father and son fistbump

Tips for Caregivers About Expressing Help and Encouragement

This tenth and final article in our “sweet spots” series explores how uniquely each of us expresses help and encouragement within a family impacted by special needs.

Who doesn’t love a good cheerleader? We all need encouragement, in one form or another. It is essential nourishment for our souls. Just as our bodies become starved and will die when deprived of food or water, our souls will wither and dry up without confidence, inspiration or hope.

One of the many challenges in a caregiving family is that we are typically exhausted and can be rather needy of extra encouragement. On a regular basis, I hear from special needs caregivers and families who view themselves as “high maintenance” in this area. Many struggle with feeling guilty about being so dependent in this respect. Many simultaneously resent that their needs are accentuated by their circumstances. You may understand what it feels like to push down the ache in your soul and try to be satisfied with whatever help and hope comes your way.

The exchange of love and affection is a form of encouragement. In their book Sharing Love Abundantly in Special Needs Families, Gary Chapman and Jolene Philo suggest that “caregiving parents who know about and implement the love languages say they are a simple and effective way of filling a spouse’s love tank and reinforcing the glue that bonds them together.”  

Unfortunately, the isolating nature of caregiving can cause the emotional “love tanks” of special needs parents and other family members to run vulnerably low. This is even more true if the loved one needing care is non-verbal, requires intensive care or if anyone in the household is not being very expressive.

Surely there are countless ways to express love and bring encouragement. The Love Languages® are a powerful tool to help us. God’s Word tells us to keep on encouraging each other (Hebrews 10:24-25). But fatigue has profound influence on the tone, manner, and frequency of our communication. And we all know that words and expressiveness flow more freely among some of us than others.  

DISCOVER your Love Language® by taking an online quiz.

Expressiveness is an interesting thing. God’s design of each person is infinitely personal and always purposeful (Psalm 139). He creates every individual with their own temperament — their unique types and degrees of need as well as their own unique capacities for expressing their needs, thoughts, and feelings.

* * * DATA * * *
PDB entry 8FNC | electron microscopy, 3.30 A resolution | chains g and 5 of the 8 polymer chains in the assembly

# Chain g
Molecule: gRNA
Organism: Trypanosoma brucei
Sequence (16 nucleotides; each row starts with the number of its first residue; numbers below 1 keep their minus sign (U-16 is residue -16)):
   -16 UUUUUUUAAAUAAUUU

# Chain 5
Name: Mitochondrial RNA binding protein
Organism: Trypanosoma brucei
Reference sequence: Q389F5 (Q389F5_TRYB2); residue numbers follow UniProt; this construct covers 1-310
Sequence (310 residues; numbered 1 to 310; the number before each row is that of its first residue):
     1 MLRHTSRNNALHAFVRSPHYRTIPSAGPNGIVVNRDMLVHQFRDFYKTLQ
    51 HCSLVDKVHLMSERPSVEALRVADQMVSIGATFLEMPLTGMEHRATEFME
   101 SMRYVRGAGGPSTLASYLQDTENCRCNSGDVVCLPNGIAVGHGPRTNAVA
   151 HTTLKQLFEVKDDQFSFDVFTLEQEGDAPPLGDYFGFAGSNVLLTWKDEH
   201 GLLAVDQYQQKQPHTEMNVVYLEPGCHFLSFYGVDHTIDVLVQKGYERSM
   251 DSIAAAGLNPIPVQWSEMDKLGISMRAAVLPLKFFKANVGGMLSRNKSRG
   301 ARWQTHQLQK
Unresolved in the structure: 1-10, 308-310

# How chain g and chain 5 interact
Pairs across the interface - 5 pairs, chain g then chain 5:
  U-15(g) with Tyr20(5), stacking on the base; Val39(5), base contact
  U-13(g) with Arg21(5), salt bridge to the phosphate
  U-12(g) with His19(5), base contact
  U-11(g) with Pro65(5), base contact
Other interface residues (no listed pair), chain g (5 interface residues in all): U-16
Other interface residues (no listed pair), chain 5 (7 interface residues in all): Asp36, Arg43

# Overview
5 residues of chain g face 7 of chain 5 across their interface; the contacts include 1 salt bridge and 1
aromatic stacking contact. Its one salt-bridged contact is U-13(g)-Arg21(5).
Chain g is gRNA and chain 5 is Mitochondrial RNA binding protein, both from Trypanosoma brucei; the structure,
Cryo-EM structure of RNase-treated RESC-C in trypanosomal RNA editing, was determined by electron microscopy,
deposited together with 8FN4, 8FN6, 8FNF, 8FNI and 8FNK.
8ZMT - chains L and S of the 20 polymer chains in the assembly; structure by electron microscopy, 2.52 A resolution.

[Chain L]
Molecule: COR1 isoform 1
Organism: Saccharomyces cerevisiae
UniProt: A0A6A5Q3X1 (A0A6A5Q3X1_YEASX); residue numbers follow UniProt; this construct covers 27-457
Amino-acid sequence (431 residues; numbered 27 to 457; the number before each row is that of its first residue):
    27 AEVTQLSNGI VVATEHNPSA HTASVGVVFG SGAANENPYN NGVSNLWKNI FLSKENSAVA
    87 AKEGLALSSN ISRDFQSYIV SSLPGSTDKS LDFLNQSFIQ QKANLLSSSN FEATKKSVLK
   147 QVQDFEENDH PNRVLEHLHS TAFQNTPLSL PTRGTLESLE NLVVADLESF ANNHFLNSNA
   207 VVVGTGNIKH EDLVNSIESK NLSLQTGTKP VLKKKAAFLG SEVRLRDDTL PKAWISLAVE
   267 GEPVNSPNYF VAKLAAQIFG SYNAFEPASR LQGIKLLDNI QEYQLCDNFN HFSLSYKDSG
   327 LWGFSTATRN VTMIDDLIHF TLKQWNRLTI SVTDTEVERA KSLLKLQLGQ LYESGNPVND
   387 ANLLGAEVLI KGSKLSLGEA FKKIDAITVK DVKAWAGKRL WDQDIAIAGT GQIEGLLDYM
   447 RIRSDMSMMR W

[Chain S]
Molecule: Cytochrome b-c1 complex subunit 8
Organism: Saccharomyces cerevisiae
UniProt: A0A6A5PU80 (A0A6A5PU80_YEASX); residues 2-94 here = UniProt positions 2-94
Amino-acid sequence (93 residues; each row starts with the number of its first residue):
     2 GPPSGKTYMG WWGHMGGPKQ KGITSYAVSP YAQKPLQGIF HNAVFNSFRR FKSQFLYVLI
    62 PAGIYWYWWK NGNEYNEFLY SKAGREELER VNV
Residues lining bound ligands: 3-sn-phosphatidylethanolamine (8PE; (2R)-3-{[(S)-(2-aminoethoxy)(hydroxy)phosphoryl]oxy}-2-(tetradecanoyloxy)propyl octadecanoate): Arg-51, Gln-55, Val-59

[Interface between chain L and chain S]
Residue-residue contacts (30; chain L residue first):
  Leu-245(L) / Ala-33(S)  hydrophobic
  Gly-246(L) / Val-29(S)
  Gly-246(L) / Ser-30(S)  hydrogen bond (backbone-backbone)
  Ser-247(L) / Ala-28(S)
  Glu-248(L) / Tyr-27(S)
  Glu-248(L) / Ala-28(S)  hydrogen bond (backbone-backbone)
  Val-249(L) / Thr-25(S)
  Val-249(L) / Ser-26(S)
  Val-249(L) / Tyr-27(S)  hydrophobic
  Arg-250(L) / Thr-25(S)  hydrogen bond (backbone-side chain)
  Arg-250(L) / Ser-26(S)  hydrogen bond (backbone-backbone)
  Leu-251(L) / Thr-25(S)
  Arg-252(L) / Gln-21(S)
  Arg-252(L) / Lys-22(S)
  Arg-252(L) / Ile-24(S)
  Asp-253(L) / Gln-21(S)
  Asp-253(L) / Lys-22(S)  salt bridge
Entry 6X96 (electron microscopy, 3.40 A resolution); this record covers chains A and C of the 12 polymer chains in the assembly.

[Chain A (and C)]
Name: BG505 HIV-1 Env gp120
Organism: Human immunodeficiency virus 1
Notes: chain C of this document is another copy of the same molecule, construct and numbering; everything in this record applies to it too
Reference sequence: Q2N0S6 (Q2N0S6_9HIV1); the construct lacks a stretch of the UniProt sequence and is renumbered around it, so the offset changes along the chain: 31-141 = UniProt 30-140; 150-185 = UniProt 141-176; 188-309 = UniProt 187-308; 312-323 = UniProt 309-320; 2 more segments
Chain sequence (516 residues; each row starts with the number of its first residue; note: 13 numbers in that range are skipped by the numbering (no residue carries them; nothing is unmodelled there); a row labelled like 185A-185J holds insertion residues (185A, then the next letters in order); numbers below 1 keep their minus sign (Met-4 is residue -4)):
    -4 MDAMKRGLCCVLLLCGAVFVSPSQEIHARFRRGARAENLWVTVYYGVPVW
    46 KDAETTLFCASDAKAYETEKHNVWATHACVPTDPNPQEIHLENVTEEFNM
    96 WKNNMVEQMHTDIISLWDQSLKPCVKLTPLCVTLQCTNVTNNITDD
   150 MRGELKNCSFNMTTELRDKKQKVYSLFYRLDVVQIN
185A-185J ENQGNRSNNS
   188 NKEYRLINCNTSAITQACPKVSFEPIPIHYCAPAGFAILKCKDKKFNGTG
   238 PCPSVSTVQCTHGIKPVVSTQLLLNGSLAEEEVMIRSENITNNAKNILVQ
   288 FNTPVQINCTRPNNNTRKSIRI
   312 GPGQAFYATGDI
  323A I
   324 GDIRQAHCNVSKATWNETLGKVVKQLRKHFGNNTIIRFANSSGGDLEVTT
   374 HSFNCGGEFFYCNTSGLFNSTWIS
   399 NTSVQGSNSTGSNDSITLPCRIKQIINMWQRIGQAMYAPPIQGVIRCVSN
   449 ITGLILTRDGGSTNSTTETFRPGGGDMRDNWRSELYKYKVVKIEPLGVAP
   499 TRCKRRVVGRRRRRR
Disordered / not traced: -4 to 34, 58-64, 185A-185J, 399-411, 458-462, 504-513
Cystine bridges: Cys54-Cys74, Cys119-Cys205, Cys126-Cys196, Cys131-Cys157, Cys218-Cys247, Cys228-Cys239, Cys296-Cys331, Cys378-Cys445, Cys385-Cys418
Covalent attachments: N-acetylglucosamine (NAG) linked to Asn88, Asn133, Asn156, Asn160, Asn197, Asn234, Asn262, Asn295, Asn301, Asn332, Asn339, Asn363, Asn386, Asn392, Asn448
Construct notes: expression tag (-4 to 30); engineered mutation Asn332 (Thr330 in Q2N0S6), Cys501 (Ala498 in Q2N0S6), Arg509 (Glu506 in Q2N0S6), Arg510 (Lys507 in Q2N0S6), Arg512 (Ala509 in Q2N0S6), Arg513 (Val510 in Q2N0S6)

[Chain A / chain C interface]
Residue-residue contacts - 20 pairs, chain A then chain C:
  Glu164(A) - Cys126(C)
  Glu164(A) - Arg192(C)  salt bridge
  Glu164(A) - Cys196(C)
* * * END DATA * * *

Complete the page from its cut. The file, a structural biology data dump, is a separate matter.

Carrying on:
Someone may think or feel deeply while also expressing those things freely. Another may think or feel deeply yet not express those thoughts or emotions in similar proportion at all. And there is every combination in between.

God’s design of each person is infinitely personal and always purposeful.

What that means in this area of encouragement is that the exchange of encouragement, love and affection will not always feel equally or adequately reciprocated within a family. You may be generous with hugs for your family member. But do they receive them with the frequency that they actually need them? Is your capacity for giving them limited by how God created you to be or because your circumstances have you distracted? These are the kinds of questions worth sorting out. It matters where we draw our energies from.

Teenager problems – Mother comforts her troubled teenage daughter

To make things even more complicated, we don’t always express ourselves in alignment with the way God designed us. Various factors influence this. Consider just a couple of examples. You may have learned certain behaviors based on how you saw encouragement modeled by your parents. Or you may have developed an expressive personality because gregariousness was highly valued in your upbringing. You may have grown up among siblings where competition for attention influenced the choices you made about how you expressed yourself. You may have observed expressiveness handled poorly leading you to choose a more subdued way of behaving. You may have a friend, spouse or child whose need for “strokes” feels so demanding that you’ve started to pull away. Your own withdrawal or outbursts of emotion may leave you feeling defeated, ashamed, or frustrated.